In this blog we will talk about ES6 – Overview And Comparison – “var” Vs “let”

Let’s talk about “var” first. “var” in JavaScript works differently than similar keywords in other languages. Variables defined with “var” are hoisted on the top and we can use them before they are declared. 

studentName = "Jake"; // we can use studentName here   
var studentName;  

Let me give you some pointers here about JavaScript Hoisting. 

Hoisting is JavaScript’s default behavior where all variable declarations with the “var” keyword in a function are placed on the top of that function. We can prove this behavior by taking some more examples. 

function favoriteFood(name){  
if(name === "Charlie"){  
   var food = "burger";  
}  
else  
{  
   var food = "I haven't the foggiest idea."  
}  
return food;  
}  

Many of us might expect that it would return undefined or it would throw some warning or errors as the food variable is defined more than once. 

But in case of hoisting, only one declaration of any given variable is hoisted to the top of the function, and any other declarations of the given variable are ignored. 

After hoisting, this function should look like this.

function favoriteFood(name){  
var food;  
if(name === "Charlie"){  
   food = "burger";  
}  
else  
{  
   food = "I haven't the foggiest idea."  
}  
return food;  
}  

As we can see in the above-given example, the declaration of variable food is moved to the top of the function, and only once. 

Here is one more interesting example.

function favoriteFood(name){  
if(name === "Charlie"){  
   food = "burger";  
}  
else  
  {  
      food = "I haven't the foggiest idea."  
   }  
return food;  
var food;  
}  

As you can see, we moved the declaration of food down to the bottom of the function. 

It’s not a recommended practice because it’s bemusing. But it works because of hoisting. This code will still work as expected even though it looks like the declaration of food is blocked by the return statement and will never be reached. 

The next important thing to understand about “var” is scope. The “var” keyword uses functional scope.  

function testVariableScope{  
var greeting = "Good Morning!";  
{  
   var greeting = "Good Afternoon!";  
}  
{  
   var greeting = "Good Evening!";  
}  
return greeting;  
}  

This function will return “Good Evening” because of functional scope of “var” variable. If it had block scope it would return “Good Morning”! 

Let’s talk about the new ES6 keyword “let”, 

As we saw, “var” uses hoisting and function scope whereas “let” doesn’t use hoisting and uses block-scope. So what does that mean? Well, let’s go back to our earlier examples, and change each “var” keyword to “let”.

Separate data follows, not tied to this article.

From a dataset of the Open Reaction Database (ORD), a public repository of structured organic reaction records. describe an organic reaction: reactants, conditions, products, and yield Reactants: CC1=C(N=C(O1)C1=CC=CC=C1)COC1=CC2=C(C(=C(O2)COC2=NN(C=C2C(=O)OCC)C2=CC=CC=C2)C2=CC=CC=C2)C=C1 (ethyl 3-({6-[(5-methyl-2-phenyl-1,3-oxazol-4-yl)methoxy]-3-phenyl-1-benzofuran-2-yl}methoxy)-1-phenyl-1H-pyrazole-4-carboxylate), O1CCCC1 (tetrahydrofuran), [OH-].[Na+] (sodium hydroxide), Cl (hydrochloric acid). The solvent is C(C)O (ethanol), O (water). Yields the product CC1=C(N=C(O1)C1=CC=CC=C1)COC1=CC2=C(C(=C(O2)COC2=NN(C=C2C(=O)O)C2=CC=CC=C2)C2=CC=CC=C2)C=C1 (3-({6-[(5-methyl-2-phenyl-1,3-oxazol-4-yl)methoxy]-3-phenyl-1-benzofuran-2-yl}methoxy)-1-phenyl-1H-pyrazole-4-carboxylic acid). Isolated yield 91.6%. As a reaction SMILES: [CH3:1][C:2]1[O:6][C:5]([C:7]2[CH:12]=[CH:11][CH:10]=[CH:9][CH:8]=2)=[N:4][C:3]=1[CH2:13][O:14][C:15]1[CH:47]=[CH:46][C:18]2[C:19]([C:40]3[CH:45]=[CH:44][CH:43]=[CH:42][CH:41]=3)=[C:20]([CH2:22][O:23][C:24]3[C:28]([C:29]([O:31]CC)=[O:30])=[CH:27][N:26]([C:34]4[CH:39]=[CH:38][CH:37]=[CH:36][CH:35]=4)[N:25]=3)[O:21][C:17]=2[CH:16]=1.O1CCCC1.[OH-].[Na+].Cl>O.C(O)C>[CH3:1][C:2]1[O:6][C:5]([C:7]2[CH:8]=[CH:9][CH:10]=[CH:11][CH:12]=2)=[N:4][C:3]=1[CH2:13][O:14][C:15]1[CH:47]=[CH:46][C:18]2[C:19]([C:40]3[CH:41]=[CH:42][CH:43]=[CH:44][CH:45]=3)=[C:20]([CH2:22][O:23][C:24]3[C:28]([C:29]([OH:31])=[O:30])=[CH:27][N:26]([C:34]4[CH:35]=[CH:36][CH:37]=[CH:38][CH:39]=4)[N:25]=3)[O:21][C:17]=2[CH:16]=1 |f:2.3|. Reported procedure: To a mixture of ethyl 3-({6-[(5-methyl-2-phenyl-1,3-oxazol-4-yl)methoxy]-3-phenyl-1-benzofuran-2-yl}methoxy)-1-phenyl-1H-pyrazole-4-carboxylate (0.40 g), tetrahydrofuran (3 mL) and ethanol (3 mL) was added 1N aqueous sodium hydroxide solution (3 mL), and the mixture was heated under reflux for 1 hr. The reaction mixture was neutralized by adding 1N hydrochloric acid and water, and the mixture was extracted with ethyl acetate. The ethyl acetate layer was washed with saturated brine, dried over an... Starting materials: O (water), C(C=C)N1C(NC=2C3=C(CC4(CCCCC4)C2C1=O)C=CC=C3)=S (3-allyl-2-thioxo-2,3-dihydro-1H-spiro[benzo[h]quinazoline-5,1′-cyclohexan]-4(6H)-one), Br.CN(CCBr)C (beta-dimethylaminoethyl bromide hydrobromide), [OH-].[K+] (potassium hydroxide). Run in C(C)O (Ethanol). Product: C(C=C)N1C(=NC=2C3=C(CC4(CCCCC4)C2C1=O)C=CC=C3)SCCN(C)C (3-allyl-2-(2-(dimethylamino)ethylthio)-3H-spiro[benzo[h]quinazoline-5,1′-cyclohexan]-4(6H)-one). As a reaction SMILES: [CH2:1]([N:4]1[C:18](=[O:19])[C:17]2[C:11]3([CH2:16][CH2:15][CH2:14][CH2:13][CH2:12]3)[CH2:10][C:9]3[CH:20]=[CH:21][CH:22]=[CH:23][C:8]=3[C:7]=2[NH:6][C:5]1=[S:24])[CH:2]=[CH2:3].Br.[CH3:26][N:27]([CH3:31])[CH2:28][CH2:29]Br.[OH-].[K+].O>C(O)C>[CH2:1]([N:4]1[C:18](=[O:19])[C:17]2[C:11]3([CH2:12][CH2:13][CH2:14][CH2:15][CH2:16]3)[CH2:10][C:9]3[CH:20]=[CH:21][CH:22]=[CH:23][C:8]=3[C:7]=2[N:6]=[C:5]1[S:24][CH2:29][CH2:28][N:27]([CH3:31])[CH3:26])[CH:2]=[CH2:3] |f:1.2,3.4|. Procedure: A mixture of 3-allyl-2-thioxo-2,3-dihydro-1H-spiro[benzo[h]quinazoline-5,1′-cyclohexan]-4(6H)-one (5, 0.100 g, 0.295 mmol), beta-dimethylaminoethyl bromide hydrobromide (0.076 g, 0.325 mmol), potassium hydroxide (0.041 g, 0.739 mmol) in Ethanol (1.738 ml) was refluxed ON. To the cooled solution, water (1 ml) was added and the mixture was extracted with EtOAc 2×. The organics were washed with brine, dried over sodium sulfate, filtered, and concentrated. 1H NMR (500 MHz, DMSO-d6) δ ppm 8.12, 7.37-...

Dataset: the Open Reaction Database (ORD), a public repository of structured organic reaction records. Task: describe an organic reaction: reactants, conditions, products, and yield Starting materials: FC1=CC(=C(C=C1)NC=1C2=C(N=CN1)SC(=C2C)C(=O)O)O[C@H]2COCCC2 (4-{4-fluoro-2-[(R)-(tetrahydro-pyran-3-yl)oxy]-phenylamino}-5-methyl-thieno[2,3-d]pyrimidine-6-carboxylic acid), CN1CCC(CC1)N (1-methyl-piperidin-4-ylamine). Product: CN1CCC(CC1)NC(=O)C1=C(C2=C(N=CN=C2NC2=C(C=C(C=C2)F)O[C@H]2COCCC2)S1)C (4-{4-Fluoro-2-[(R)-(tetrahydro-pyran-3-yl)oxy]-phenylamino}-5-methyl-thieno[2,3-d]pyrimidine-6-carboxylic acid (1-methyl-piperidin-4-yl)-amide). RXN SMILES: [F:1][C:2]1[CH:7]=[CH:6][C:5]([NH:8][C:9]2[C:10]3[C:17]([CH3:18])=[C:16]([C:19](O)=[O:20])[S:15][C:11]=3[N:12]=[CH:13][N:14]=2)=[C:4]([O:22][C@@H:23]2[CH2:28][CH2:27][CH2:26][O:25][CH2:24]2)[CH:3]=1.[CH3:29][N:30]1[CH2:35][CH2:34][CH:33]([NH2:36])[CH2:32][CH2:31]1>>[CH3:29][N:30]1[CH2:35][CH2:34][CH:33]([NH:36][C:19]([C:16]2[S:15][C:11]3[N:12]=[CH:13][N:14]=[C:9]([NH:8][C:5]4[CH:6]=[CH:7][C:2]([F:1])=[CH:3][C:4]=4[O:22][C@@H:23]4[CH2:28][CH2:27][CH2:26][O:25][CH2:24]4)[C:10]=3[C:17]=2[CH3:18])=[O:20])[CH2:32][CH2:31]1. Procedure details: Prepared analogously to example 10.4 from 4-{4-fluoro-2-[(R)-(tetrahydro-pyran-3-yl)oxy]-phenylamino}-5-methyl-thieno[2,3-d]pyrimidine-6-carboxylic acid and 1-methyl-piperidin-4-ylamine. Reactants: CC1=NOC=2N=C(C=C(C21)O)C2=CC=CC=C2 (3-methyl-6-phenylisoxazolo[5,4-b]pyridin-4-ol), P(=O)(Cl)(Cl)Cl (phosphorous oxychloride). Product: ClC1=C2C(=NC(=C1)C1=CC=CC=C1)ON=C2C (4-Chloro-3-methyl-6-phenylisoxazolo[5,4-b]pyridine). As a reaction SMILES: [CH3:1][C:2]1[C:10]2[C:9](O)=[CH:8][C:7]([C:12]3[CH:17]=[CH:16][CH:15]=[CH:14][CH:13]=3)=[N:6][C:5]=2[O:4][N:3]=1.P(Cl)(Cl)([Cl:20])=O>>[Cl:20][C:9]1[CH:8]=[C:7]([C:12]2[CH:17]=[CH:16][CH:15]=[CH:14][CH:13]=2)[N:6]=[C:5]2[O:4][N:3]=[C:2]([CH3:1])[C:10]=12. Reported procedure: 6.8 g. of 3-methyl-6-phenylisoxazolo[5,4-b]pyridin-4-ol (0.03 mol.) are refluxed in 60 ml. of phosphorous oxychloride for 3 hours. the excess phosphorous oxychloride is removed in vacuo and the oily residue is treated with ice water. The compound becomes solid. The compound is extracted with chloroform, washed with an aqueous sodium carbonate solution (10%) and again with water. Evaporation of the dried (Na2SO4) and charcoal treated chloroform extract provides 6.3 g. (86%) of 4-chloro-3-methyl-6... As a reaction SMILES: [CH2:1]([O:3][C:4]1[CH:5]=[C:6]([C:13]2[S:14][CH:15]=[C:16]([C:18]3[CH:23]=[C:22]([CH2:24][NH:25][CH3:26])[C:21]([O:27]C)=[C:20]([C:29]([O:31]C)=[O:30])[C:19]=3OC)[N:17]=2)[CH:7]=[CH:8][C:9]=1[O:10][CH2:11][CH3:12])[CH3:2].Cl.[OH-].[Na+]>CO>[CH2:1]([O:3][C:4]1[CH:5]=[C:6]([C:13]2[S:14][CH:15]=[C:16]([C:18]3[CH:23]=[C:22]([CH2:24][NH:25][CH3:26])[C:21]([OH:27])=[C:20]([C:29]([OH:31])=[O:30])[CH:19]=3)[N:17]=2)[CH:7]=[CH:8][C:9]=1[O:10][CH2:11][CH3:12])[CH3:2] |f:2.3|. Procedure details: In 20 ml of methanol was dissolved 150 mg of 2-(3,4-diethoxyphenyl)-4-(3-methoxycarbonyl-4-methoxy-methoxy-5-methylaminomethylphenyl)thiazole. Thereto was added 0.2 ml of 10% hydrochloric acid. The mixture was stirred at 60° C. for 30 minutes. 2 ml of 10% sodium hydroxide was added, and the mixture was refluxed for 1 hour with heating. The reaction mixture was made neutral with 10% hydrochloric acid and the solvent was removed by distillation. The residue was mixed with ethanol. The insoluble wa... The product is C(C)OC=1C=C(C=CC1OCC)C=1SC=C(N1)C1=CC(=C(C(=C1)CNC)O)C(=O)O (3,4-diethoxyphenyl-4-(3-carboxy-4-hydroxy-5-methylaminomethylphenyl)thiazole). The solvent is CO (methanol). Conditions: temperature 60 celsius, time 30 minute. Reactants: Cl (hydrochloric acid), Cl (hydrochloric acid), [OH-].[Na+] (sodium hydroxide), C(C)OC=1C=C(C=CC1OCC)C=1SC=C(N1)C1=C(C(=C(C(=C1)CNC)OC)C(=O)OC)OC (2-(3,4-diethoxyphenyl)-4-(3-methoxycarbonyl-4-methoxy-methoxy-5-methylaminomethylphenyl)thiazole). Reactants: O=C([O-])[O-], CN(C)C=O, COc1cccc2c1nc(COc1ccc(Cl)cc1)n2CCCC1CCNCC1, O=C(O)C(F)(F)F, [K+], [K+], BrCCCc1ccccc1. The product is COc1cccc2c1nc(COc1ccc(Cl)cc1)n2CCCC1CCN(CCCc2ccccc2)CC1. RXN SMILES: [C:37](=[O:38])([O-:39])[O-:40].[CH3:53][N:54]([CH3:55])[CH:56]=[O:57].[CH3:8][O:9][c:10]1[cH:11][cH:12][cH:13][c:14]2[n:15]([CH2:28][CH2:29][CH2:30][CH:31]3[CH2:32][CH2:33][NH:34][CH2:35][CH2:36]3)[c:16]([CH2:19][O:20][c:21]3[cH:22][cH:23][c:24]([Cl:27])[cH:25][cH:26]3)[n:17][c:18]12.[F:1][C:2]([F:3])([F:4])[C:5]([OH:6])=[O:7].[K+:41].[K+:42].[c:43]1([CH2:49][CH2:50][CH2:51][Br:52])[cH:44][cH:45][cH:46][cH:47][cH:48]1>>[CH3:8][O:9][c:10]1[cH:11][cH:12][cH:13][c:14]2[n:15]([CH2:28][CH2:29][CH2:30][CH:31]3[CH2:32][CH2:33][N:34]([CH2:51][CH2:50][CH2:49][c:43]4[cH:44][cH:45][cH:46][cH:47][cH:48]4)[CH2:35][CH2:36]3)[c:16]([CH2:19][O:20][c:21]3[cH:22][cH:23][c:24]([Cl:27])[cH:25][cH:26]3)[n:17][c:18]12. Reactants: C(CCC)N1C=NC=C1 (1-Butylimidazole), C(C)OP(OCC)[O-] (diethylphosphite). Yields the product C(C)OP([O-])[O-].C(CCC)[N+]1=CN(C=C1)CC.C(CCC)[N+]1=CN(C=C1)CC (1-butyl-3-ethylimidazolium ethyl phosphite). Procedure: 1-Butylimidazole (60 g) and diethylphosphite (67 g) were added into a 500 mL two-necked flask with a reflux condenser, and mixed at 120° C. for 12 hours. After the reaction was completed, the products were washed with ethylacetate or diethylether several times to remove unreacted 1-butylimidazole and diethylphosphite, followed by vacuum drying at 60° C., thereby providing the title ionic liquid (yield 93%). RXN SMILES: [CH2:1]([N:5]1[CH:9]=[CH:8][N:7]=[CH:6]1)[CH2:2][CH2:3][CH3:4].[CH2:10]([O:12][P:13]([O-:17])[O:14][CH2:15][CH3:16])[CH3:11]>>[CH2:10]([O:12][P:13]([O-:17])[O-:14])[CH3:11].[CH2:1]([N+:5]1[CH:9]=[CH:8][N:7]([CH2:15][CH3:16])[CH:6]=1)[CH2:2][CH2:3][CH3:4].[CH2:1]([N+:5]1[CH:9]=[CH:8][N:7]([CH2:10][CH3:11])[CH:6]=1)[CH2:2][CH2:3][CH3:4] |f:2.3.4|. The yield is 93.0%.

function favoriteFood(name){  
if(name === "Charlie"){  
   let food = "burger";  
}  
else  
{  
   let food = "I haven't the foggiest idea."  
}  
return food;  
}  

Now TypeScript gives us an error, it cannot find the name food. It’s because “let” keyword in ES6 is block-scoped. Blocks are the closest containing set of curly braces.   

With “let”, the first food variable is only scoped to if statement curly braces and the second food variable is only scoped to else curly braces. The final food doesn’t reference anything at all, which is why TypeScript gives us an error. 

Let’s fix this problem by adding a declaration to the top.

function favoriteFood(name){  
let food;  
if(name === "Charlie"){  
   let food = "burger";  
}  
else  
{  
   let food = "I haven't the foggiest idea."  
}  
return food;  
}  

Now, as per the nature of block scope of “let”, we now have declared three variables in different block scopes. And, this function will always return undefined because the values are only set on the variable scoped to the blocks, not the one declared at the top of the function, which actually gets returned.  

To set it straight, we need to remove the let keyword in each branch. Now there’s one food variable that exists throughout the function and it’ll work as intended.

function favoriteFood(name){  
let food;  
if(name === "Charlie"){  
   food = "burger";  
}  
else  
{  
   food = "I haven't the foggiest idea."  
}  
return food;  
}  

The second major difference from “var” is that the “let” keyword doesn’t hoist. 

To see this in action let’s reuse existing example where we declared the variable after the return statement. 

function favoriteFood(name){  
if(name === "Charlie"){  
   food = "burger";  
}  
else  
{  
   food = "I haven't the foggiest idea."  
}  
return food;  
let food;  
}  

Because of hoisting this above-given code worked fine when using “var”. But TypeScript gives us an error every time we reference food and error goes like Block-scoped variable food used before its declaration.  

The reason for this error is because variables declared using “let” are not hoisted. So, we can’t use a variable declared with “let” until after the “let” keyword has been hit. Because of hoisting it’s fine to re-declare a variable with the “var” keyword inside a scope. 

The “var” keywords are hoisted to the top of the scope and the lines are treated as assignments. However, with “let” re-declaring, a variable in the same scope becomes a duplicate identifier error. This can be useful to identify possible bugs in your program.

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